A Customer’s Online Buying Journey in the Retail Channel

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Here’s the online buying journey of Jack, who does most of his shopping in the retail channel. Indeed, retailers are eager to discover the online buying habits of Jack. That’s for a good reason, because of all the new media, consumers are dramatically shifting both their media usage patterns and how they utilize different media sources to get the information they seek 1. As a result, it influences when, where, and how Jack chooses his brands.

In fact, the online buying journey of Jack today is markedly different from his buying journey about a decade ago. About ten or more years ago, Jack had to search the local ‘Yellow Pages’ directory to find retailers who kept the products that he wants.  Jack’s buying journey at that time was a linear process with a beginning and an end with a couple of events, in sequence, in between.

Retailers did use the predictability of Jack’s buying journey to their advantage. They targeted each stage of the buying decision-making process with the right message in the right channel and so achieved their conversions. Indeed, it was exactly like the buying funnel model which was previously explained by eBizplan.net (Is the Sales Funnel Relevant in Predicting Buying Behavior of Digitized Customers?)

However, Jack’s retail buying journey is now online – from start to finish. The online buying journey of Jack is everything but a rational, linear, sequential process. But what then is an online buying journey?

The dynamics of a customer’s online buying journey

Since the day that Jack had discovered the internet and learned how to use it, nothing else matters for him anymore… Nothing what is shown on the TV, or said over radio matters, today’s paper is yesterday’s old news, and Jack even stopped asking his confidants’ opinions.

Never in his live had Jack so much information, opinions and real-time news at hand – indeed a click away. Many times, when Jack surfs the internet, he’s dumbfounded with all the information he finds, so much so that he has difficulty to choose what to use.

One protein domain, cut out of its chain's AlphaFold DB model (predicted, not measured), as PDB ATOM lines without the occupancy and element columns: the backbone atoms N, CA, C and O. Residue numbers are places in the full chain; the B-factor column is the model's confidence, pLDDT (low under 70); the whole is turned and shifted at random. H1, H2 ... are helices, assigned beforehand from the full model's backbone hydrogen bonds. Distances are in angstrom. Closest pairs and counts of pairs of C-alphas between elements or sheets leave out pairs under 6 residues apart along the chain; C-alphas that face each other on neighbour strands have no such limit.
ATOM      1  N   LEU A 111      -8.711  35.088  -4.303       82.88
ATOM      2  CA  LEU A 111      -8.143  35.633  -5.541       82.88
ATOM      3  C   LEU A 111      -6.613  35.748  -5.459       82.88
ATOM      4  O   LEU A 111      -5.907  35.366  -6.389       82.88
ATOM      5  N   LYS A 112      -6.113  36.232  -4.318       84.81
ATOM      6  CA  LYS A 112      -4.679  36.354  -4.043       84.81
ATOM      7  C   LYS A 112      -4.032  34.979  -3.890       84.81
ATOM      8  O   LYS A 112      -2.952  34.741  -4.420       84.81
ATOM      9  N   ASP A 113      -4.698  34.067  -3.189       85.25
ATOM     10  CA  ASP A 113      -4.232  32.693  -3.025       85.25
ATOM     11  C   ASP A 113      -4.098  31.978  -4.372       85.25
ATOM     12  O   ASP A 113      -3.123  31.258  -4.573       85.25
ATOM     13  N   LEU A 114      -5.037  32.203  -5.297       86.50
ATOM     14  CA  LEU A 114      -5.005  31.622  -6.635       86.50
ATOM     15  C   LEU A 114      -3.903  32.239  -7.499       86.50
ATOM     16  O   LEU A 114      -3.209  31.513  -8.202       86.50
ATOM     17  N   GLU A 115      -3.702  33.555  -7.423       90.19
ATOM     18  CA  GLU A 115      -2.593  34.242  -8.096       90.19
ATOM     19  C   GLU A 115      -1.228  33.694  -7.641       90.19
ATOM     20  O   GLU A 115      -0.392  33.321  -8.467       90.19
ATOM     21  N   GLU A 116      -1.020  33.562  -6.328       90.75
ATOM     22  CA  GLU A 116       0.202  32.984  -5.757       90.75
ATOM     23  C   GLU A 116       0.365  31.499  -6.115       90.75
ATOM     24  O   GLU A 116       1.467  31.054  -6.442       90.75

The online buying journey of Jack is flooded with product information, hundreds of different brands and identical products with huge price differences. For Jack, this is very hard to comprehend. Nevertheless, Jack needs to buy that product he wants, and eventually does so…

In the days before the internet, Jack consulted a number of influencers when he had to make buying decisions. For example, he consulted with:

  • Family, friends or colleagues;
  • Marketers – getting information through sales personnel, advertisements, product displays and packages;
  • Public sources – reports in the media, ratings by independent organizations or individuals;
  • Experimental sources – Jack may also experience the product while shopping, for example by handling it, tasting it, smelling it or trying it out.

Just imagine the amount of time and effort Jack needed to do if he was serious in buying the right product. But now things are different.

What took Jack days or even weeks to make a purchase decision, can now be done almost instantly online. He achieves this as follows:

  • Using a price comparison website, Jack can in minutes find out who stock his product, what are the terms and conditions, if the supplier deliver the product, and which suppliers offer the best value;
  • If Jack is uncertain about the product or supplier, he can visit a review site to see what other people think about them.
  • Jack may decide to rather join an online community to so learn more about the product before making his final decision.

The internet allows Jack to quickly and effortlessly get to the information needed to purchase a product. However, being online, Jack can just as quickly change course or find an alternative or just bail the purchase. Therefore, the online buying journey of Jack is definitely not a rational, linear, sequenced process.